Hello Nature readers, would you like to get this Briefing in your inbox free every day? Sign up here.
Animal-welfare campaigners and scientists have growing concerns about a popular test in which mice or rats are dropped into a tank of water while researchers watch to see how long the animal tries to stay afloat. In theory, a depressed rodent will give up more quickly than a happy one. But mental-health researchers have become increasingly sceptical in recent years about whether the forced-swim test is a good model for depression in people.
Protests against the controversial Thirty Meter Telescope (TMT) have led to the shutdown of 13 observatories on Mauna Kea in Hawaii. A ruling by the state’s supreme court cleared the way for construction on the TMT to resume on 15 July, but opponents say that the telescope will further despoil a sacred mountain. Hundreds of astronomers have signed an open letter asking the state to stop arresting demonstrators and to remove police and National Guard troops from the mountain.
For the first time, a deep-learning algorithm has taught itself an efficient way to solve a Rubik’s cube. The program worked backwards from a solution to a given configuration to observe how closely the two are related. It repeats that process for a large number of configurations and combines those observations to determine optimal moves for solving the puzzle. The algorithm solved the cube on every trial and, in more than 60% of trials, solved the cube with the smallest possible number of moves.
INFOGRAPHIC OF THE WEEK
FEATURES & OPINION
You hope it will never happen: losing your lab, or priceless artefacts or samples, to a fire, equipment failure or natural disaster. Researchers who have experienced explosions, floods, hurricanes and other calamities tell Nature how they moved on by diving into reconstruction, learning from the experience or even taking advantage of a blank slate to drive their research in a different direction.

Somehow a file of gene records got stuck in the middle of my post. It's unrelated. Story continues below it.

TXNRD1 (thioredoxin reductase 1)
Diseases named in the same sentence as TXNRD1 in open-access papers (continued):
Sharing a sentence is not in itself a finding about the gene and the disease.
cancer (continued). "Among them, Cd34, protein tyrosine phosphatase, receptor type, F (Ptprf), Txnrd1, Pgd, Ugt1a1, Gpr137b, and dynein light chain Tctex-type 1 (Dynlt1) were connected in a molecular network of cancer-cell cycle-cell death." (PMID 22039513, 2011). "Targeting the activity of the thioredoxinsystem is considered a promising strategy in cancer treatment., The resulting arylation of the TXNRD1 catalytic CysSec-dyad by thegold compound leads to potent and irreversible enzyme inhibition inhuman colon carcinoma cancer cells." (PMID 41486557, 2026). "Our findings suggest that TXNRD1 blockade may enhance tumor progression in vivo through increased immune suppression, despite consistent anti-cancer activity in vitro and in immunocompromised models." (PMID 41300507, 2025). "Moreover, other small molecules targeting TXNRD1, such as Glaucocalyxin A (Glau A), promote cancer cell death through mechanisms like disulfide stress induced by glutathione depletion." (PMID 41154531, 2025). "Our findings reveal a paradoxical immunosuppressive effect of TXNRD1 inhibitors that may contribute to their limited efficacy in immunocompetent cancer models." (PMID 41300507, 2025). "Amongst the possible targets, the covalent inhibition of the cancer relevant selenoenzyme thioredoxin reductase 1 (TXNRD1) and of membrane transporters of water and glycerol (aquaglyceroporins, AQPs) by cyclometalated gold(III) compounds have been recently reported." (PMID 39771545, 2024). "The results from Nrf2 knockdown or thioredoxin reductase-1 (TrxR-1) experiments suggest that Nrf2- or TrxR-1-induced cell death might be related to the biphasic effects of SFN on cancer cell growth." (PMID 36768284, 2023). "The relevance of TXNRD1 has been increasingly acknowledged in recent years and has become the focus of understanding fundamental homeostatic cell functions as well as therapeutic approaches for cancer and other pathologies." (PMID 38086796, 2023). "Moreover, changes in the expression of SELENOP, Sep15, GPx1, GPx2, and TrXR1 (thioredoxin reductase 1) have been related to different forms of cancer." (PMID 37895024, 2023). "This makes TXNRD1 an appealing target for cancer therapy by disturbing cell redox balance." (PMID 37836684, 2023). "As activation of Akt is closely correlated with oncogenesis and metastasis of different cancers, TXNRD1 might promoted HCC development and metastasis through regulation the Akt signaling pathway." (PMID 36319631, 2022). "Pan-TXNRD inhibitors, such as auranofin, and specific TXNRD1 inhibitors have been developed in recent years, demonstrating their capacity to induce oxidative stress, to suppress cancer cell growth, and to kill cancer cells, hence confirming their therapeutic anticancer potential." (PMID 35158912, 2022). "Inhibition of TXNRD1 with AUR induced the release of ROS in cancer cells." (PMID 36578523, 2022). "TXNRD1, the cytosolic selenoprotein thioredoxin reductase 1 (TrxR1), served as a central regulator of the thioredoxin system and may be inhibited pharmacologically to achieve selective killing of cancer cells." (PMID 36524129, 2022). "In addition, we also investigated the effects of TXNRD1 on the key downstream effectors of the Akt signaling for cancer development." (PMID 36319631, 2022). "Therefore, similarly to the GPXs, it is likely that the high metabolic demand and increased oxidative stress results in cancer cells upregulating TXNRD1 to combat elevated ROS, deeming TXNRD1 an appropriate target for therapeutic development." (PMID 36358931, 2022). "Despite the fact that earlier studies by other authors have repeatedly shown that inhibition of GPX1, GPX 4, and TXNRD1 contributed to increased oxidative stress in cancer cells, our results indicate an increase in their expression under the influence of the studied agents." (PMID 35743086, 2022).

The Cosmic Crisp apple has delightfully crunchy flesh, red skin speckled with star-like freckles — and a US$10.5 million marketing budget. Go deep into the scientific, agricultural and economic forces that feed into the creation of a produce superstar-in-waiting.
BOOKS & ARTS
Barbara Kiser’s pick of the top five science books to read this week includes a saga of extinction, Tesla in his time, and explorations under the surface of skin.
IMAGE OF THE WEEK
The European beewolf (Philanthus triangulum), is a solitary wasp that hunts down honey bees and leaves their bodies next to its eggs to feed its young. To keep the kids’ dinner fresh, beewolf eggs produce nitric oxide, seen here as bright yellow spots covering the dead bee. This gas kills mould fungi, ensuring that prey is preserved for when the larvae hatch. (Reference: eLife paper)
For anyone considering what it means to ‘go back where you came from’, astrophysicist Katherine Mack’s moving poem reminds us that “‘Where I came from’ is ionized hydrogen and interstellar dust,” among other cosmological truths. Send me your view of the big picture — plus any other feedback on this newsletter — to firstname.lastname@example.org.